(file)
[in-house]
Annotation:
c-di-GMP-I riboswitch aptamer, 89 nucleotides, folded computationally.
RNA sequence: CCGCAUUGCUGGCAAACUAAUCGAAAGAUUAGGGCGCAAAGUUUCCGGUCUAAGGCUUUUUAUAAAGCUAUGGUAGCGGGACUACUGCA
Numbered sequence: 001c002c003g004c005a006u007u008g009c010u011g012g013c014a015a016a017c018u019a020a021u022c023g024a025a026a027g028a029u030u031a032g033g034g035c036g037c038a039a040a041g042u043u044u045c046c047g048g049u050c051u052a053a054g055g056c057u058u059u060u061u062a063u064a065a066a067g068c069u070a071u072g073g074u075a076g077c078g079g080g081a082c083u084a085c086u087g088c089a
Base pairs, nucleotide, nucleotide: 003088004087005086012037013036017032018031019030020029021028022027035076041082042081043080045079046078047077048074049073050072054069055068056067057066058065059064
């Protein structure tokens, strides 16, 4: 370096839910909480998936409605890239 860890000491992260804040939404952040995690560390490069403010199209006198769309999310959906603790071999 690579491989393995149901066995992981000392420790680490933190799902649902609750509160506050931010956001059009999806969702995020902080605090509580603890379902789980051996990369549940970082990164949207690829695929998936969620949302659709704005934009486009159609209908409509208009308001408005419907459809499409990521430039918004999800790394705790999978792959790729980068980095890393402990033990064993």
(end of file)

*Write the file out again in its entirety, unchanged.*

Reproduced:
[in-house]
Annotation:
c-di-GMP-I riboswitch aptamer, 89 nucleotides, folded computationally.
RNA sequence: CCGCAUUGCUGGCAAACUAAUCGAAAGAUUAGGGCGCAAAGUUUCCGGUCUAAGGCUUUUUAUAAAGCUAUGGUAGCGGGACUACUGCA
Numbered sequence: 001c002c003g004c005a006u007u008g009c010u011g012g013c014a015a016a017c018u019a020a021u022c023g024a025a026a027g028a029u030u031a032g033g034g035c036g037c038a039a040a041g042u043u044u045c046c047g048g049u050c051u052a053a054g055g056c057u058u059u060u061u062a063u064a065a066a067g068c069u070a071u072g073g074u075a076g077c078g079g080g081a082c083u084a085c086u087g088c089a
Base pairs, nucleotide, nucleotide: 003088004087005086012037013036017032018031019030020029021028022027035076041082042081043080045079046078047077048074049073050072054069055068056067057066058065059064
């Protein structure tokens, strides 16, 4: 370096839910909480998936409605890239 860890000491992260804040939404952040995690560390490069403010199209006198769309999310959906603790071999 690579491989393995149901066995992981000392420790680490933190799902649902609750509160506050931010956001059009999806969702995020902080605090509580603890379902789980051996990369549940970082990164949207690829695929998936969620949302659709704005934009486009159609209908409509208009308001408005419907459809499409990521430039918004999800790394705790999978792959790729980068980095890393402990033990064993």